As I mentioned in my last article, be ready to improve your team at any moment, but don’t overreact to a slow start. After only seven games, David Ortiz is on pace for a .115/23/69 season. Don’t panic, he’ll get it straightened out and give you a good year. On the flip side, don’t sell the farm trying to get your hands on Joe Crede. The current ChiSox 3rd baseman is on a .393/46/231 pace. That won’t continue and the White Sox would love to trade him so they could bring up their 3B of the future: Josh Fields.
There is an owner in my money league who refuses to trade before May 15 each year. Usually I’d call this type all kinds of names referring to his unintelligence and the lack of branching of his family tree, but this guy has earned a PhD as well as having won three of the last eight championships in this league. He is very intelligent and knows fantasy baseball, but I believe that his unwillingness to trade early prevented other league titles. He finished third in the league last year and came on very strong at the end of the season. Since he started out so slowly, I argue that an early deal or two might have provided the points he needed to beat me out for the championship. But my early moves were ones he didn’t/wouldn’t make and he was left to trade for inferior talent. Before he made his first trade of the season, I made four trades acquiring Jeff Francoeur, Lance Berkman, Chone Figgins and Brandon Phillips. These pieces helped give me the offense I needed to win the title.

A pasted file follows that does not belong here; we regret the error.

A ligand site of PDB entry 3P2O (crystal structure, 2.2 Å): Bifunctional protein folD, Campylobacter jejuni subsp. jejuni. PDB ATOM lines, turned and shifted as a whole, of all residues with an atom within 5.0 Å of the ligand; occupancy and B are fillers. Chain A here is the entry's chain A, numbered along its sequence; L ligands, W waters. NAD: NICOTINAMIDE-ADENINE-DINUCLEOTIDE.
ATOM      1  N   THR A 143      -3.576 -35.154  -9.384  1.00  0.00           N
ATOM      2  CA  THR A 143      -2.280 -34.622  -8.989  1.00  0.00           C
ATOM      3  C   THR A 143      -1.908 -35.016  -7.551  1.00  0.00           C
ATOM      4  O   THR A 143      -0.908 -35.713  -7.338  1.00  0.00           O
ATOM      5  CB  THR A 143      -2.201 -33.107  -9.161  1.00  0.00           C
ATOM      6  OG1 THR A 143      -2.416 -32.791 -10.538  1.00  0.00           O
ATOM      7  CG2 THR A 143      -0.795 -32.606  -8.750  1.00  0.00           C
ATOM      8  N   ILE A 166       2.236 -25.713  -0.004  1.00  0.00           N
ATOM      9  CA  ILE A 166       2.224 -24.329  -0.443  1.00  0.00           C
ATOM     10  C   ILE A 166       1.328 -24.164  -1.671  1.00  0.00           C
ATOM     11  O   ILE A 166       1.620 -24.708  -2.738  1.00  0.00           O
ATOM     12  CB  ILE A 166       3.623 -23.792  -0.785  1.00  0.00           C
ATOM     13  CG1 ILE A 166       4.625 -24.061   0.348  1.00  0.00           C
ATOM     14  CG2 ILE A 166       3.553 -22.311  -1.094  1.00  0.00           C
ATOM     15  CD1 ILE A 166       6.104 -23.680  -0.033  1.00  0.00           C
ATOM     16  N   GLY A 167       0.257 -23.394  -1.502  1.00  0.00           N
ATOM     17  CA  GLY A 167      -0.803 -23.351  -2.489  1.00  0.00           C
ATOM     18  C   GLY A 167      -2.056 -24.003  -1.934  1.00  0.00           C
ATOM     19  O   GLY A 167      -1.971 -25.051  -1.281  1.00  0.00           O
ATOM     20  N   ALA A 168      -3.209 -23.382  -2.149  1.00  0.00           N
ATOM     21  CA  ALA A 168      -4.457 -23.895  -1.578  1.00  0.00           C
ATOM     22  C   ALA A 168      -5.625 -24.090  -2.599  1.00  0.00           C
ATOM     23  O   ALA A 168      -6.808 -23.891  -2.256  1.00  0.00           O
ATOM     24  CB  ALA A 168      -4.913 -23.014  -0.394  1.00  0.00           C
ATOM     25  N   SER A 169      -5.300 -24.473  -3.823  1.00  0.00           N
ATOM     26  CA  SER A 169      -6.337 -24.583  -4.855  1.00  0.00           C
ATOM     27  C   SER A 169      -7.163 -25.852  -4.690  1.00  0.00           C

I understand that he wants to see how his team shakes out after the draft. He wants to give all of his players time to get straightened out before a knee-jerk overreaction and trading away a star that just takes a little while to warm up like Big Papi. But waiting too long gives other owners the chance to jump on the players having the breakout seasons or “relieving” the slow starting star from the owner who panics and wants some value for him before its too late.
Trading is all about timing. Be ready to move when opportunity strikes, always on the lookout for the player who might be undervalued. Following predetermined guidelines is a recipe for mediocrity.